It means that instead a fixed group of 15 pupils under the guidance of two students, which is impossible nowadays, we transformed the activity to a localized activity in the neighborhood. There, every student guided 6 pupils who live in his or her neighborhood. The pedagogic mentoring is done remotely, but the actual activity facilitated by the students remains in person and the meetups took place inside the neighborhoods! The students met with the pupils on a weekly basis, and the content of the meetings is the same content we use in our hubs – environment, geography, and sustainability. There were even some students who chose to facilitate the activity in their own private home! They invited the children to their house, or to their uncle’s house two blocks away, and facilitated the educational activity there. It wasn’t easy from a logistical standpoint, because instead of two activity hubs, we now had 30-something hubs… So it was quite a challenge to mentor…
Well, that's very unique. And were there any advantages?
Of course. Here are the main advantages of this situation:
– The groups were smaller, and every student gets the opportunity to do more personal educational work.
– The larger geographic spread helped us reach more pupils! Suddenly, pupils who never took part in this type of activity joined the education circle. It’s incredible!
– Every student simply works where they live, which forges a great relationship with the community.
– The students work inside their own home, and their parents and family see them in a different light! Mothers and fathers suddenly see their children leading and facilitating activities in their own community, and it is very empowering.
It's so amazing that COVID-19 offered opportunities and not only crises!
Are there any special projects that were successful during this time?
Indeed, there are 😊 the third-year students’ projects were planned before COVID-19 but were carried out during the health crisis. It brought a lot of changes and adaption. One of our students worked on “learning gamification,” which is a combination of games and learning methods that provide the opportunity to learn by experience. She planned to work in a high school and to gamify the classes with one of the teachers. Then, COVID-19 arrived, and it was significantly harder to create virtual games. But anyway, they shifted to gamification by remote learning. There were such positive feedbacks to this process, that the teachers added our student to the teachers’ WhatsApp group, and she became their consultant on “how to attract more pupils to participate in remote learning.” Today she is a tenured teacher there. This student is serious and hardworking, and very professional in terms of lesson planning.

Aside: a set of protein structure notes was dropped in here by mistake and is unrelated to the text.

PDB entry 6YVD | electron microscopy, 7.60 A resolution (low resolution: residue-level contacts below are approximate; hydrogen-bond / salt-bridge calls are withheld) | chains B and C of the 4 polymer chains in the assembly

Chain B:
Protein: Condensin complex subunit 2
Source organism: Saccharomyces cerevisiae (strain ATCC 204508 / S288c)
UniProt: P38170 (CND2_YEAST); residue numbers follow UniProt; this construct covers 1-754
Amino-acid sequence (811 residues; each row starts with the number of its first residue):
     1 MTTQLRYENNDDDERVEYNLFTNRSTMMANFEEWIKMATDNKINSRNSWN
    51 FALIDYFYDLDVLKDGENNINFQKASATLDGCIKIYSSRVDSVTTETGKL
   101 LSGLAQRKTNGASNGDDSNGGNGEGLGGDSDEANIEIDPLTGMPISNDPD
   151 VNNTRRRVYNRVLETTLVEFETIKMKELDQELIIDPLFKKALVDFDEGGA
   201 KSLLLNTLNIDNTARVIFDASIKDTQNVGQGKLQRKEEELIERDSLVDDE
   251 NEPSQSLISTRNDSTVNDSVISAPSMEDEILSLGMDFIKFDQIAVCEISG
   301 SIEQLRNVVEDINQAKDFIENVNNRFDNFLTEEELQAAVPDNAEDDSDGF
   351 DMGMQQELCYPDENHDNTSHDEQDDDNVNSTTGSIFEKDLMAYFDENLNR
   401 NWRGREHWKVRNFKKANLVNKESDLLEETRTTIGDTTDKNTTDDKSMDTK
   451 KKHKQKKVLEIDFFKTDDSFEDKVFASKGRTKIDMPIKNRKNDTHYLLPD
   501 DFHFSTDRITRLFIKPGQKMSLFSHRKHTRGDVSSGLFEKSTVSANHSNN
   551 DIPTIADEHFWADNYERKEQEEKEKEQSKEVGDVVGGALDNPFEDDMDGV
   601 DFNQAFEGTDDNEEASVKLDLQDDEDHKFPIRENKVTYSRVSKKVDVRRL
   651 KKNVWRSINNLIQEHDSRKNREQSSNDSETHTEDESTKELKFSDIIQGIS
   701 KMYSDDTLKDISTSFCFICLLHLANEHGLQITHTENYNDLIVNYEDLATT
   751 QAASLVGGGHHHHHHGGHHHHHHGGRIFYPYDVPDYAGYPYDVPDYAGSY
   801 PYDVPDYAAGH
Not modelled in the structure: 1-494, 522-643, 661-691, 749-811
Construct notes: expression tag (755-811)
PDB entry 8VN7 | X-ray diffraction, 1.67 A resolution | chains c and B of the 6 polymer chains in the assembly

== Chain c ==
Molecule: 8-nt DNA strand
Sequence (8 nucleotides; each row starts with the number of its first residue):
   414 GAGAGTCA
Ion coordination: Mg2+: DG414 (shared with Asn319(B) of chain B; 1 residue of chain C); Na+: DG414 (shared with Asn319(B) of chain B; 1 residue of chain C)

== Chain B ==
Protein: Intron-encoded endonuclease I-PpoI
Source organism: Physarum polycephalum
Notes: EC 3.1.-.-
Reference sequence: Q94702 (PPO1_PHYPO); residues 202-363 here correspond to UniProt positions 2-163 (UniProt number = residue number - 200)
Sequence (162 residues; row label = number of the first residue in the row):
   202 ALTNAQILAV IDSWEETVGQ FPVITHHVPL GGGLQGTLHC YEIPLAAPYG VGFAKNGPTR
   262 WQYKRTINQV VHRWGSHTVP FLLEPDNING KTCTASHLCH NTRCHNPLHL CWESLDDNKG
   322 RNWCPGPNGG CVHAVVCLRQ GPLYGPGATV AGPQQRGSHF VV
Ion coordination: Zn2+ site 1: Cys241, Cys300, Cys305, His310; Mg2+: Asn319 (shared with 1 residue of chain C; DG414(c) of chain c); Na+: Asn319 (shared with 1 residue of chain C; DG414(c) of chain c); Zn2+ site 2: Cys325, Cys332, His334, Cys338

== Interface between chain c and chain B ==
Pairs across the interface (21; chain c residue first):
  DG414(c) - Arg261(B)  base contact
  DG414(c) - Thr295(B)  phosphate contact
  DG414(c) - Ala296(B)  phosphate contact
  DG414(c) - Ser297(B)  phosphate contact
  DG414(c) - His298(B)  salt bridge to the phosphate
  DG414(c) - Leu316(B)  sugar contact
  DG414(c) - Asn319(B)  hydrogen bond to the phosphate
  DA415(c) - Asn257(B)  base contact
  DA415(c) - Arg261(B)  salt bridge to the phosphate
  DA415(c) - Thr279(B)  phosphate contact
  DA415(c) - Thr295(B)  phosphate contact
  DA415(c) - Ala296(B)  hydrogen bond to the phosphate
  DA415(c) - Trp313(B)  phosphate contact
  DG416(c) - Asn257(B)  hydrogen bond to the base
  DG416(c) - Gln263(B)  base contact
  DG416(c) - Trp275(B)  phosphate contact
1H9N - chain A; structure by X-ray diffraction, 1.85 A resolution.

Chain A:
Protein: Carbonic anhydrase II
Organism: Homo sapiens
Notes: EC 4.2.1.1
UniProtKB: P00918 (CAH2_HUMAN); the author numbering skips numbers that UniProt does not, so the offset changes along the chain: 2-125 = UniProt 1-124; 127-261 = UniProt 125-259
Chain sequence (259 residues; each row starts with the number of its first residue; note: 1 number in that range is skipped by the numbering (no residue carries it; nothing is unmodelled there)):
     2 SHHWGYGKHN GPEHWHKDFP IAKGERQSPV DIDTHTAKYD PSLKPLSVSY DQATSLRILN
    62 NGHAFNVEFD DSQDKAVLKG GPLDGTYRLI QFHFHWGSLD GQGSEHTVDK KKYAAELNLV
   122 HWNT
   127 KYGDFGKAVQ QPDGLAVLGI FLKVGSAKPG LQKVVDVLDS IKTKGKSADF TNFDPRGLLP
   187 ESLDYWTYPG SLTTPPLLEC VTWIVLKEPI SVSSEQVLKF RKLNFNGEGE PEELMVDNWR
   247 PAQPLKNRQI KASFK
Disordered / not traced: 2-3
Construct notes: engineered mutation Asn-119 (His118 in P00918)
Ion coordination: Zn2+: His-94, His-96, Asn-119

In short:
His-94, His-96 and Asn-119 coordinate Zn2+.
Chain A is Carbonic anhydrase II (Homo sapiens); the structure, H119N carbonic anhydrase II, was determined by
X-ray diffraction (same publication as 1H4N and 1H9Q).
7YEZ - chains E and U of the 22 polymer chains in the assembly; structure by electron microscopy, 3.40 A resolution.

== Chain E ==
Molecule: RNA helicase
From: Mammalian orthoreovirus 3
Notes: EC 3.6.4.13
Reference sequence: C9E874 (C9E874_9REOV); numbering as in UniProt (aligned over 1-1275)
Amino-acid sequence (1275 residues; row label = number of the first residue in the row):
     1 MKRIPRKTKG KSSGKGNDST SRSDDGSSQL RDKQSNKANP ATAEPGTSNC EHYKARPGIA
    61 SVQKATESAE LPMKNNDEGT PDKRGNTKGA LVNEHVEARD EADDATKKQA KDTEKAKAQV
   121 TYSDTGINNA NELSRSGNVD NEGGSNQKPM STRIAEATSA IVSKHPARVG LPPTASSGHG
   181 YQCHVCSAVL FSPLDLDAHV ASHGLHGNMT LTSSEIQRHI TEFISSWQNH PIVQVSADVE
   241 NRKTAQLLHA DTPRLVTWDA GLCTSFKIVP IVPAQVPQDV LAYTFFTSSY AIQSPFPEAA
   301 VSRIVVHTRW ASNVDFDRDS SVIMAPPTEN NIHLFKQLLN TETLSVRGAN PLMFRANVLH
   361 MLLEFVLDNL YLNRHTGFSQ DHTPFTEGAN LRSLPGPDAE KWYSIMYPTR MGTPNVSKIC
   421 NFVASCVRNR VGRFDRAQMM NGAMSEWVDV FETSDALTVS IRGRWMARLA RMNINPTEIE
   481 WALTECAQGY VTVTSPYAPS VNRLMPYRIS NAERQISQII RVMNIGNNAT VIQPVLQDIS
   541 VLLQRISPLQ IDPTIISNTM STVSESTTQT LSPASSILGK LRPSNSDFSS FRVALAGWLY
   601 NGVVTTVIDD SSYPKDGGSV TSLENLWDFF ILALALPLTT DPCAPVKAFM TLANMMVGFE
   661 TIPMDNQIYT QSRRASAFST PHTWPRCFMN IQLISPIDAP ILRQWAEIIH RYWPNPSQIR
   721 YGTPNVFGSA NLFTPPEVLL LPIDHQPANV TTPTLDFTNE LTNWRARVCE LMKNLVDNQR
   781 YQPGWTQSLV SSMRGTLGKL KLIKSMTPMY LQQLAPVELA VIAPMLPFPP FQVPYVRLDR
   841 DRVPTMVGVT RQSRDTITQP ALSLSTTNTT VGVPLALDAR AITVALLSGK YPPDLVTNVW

Awesome! Continuing on a positive note, we would be glad to know how you view the evolution of the program. What's your vision for this program in 5 years from now?
Our main goal is to influence the educational landscape in the Bedouin community, both in the formal and informal education. Our need is to familiarize them with this and to introduce professionalism, interpersonal connection, and activism. We are part of a program that is destined to be part of a great thing: social change. Together with additional organizations, youth organizations, all non-profit organizations that are involved in informal education in the south, The Israel Association of Community Centers, schools, FNS (field-nation-society), supervisors in informal education, teachers, we are all partners in this mission. I want to see our students succeed and fit in at their workplaces, organizations, and continue keeping their confidence and to not get easily discouraged. We are devoting a great deal of our time discussing how to fit in, but also how to keep one’s credo and succeed in leading and implementing change within the organization. This change is gradual, but also respectful to the tradition and what is currently there.
And was this something that you practiced before the program?
As a matter of fact, I did practice this before. This year, something interesting happened 😊 15 years ago I started a different program for social-environmental leadership for children and youth – an informal group in the south. This year, two students who graduated from that program joined “Netivim.” It was fulfilling to see how things converge, this is how we understand that we’re part of something greater: long term processes of social change. I would like to see our students as influential adults in the entire Bedouin community!
Wow, that’s some closure!
Thank you, Aya, for interviewing and cooperating with us!
You have inspired us and made us to want to participate in social change on a larger scale!
Learn more on
“Netivim” program